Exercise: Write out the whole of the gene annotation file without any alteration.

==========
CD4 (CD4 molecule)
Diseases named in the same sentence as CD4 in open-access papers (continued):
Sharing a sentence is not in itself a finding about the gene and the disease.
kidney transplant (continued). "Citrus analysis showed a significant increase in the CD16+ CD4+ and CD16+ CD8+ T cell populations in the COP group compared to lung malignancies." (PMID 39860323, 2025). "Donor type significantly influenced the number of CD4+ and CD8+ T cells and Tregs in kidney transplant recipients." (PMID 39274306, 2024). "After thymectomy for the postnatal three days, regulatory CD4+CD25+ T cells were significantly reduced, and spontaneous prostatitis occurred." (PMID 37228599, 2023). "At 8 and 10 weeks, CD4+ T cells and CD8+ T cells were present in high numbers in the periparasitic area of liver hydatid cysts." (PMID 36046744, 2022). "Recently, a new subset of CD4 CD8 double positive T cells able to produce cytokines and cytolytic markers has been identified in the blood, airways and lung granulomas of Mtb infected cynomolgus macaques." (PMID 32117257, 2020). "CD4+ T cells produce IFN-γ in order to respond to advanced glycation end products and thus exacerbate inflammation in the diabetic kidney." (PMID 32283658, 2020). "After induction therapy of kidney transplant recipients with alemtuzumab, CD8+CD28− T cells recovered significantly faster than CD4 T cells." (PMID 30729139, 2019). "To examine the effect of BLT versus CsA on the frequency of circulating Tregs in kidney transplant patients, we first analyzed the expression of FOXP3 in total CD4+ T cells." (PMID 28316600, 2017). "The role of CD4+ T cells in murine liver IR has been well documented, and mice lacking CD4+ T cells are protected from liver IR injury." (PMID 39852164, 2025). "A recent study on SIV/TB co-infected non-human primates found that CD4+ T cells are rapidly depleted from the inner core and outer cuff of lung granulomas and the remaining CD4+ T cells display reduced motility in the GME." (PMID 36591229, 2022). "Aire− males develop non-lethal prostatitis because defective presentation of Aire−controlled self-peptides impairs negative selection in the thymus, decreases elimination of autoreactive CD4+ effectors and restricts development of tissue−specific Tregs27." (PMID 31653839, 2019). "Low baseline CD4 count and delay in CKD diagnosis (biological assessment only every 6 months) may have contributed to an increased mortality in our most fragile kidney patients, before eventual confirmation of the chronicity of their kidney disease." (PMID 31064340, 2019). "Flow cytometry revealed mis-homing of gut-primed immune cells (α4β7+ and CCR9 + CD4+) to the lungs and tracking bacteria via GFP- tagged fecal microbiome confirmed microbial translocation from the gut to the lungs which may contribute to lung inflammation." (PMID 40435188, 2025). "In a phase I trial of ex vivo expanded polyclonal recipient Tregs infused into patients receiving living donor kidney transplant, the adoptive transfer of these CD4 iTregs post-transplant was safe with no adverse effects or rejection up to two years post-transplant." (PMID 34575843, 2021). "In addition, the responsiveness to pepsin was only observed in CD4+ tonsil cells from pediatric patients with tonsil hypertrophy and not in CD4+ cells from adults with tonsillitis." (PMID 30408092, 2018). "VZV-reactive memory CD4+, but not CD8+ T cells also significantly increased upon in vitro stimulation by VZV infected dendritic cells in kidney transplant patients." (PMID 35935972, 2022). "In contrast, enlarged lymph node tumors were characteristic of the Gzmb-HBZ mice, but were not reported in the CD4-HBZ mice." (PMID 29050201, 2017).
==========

CD4 (CD4 molecule)
Diseases named in the same sentence as CD4 in open-access papers (continued):
Sharing a sentence is not in itself a finding about the gene and the disease.
kidney transplant (continued). "Citrus analysis showed a significant increase in the CD16+ CD4+ and CD16+ CD8+ T cell populations in the COP group compared to lung malignancies." (PMID 39860323, 2025). "Donor type significantly influenced the number of CD4+ and CD8+ T cells and Tregs in kidney transplant recipients." (PMID 39274306, 2024). "After thymectomy for the postnatal three days, regulatory CD4+CD25+ T cells were significantly reduced, and spontaneous prostatitis occurred." (PMID 37228599, 2023). "At 8 and 10 weeks, CD4+ T cells and CD8+ T cells were present in high numbers in the periparasitic area of liver hydatid cysts." (PMID 36046744, 2022). "Recently, a new subset of CD4 CD8 double positive T cells able to produce cytokines and cytolytic markers has been identified in the blood, airways and lung granulomas of Mtb infected cynomolgus macaques." (PMID 32117257, 2020). "CD4+ T cells produce IFN-γ in order to respond to advanced glycation end products and thus exacerbate inflammation in the diabetic kidney." (PMID 32283658, 2020). "After induction therapy of kidney transplant recipients with alemtuzumab, CD8+CD28− T cells recovered significantly faster than CD4 T cells." (PMID 30729139, 2019). "To examine the effect of BLT versus CsA on the frequency of circulating Tregs in kidney transplant patients, we first analyzed the expression of FOXP3 in total CD4+ T cells." (PMID 28316600, 2017). "The role of CD4+ T cells in murine liver IR has been well documented, and mice lacking CD4+ T cells are protected from liver IR injury." (PMID 39852164, 2025). "A recent study on SIV/TB co-infected non-human primates found that CD4+ T cells are rapidly depleted from the inner core and outer cuff of lung granulomas and the remaining CD4+ T cells display reduced motility in the GME." (PMID 36591229, 2022). "Aire− males develop non-lethal prostatitis because defective presentation of Aire−controlled self-peptides impairs negative selection in the thymus, decreases elimination of autoreactive CD4+ effectors and restricts development of tissue−specific Tregs27." (PMID 31653839, 2019). "Low baseline CD4 count and delay in CKD diagnosis (biological assessment only every 6 months) may have contributed to an increased mortality in our most fragile kidney patients, before eventual confirmation of the chronicity of their kidney disease." (PMID 31064340, 2019). "Flow cytometry revealed mis-homing of gut-primed immune cells (α4β7+ and CCR9 + CD4+) to the lungs and tracking bacteria via GFP- tagged fecal microbiome confirmed microbial translocation from the gut to the lungs which may contribute to lung inflammation." (PMID 40435188, 2025). "In a phase I trial of ex vivo expanded polyclonal recipient Tregs infused into patients receiving living donor kidney transplant, the adoptive transfer of these CD4 iTregs post-transplant was safe with no adverse effects or rejection up to two years post-transplant." (PMID 34575843, 2021). "In addition, the responsiveness to pepsin was only observed in CD4+ tonsil cells from pediatric patients with tonsil hypertrophy and not in CD4+ cells from adults with tonsillitis." (PMID 30408092, 2018). "VZV-reactive memory CD4+, but not CD8+ T cells also significantly increased upon in vitro stimulation by VZV infected dendritic cells in kidney transplant patients." (PMID 35935972, 2022). "In contrast, enlarged lymph node tumors were characteristic of the Gzmb-HBZ mice, but were not reported in the CD4-HBZ mice." (PMID 29050201, 2017).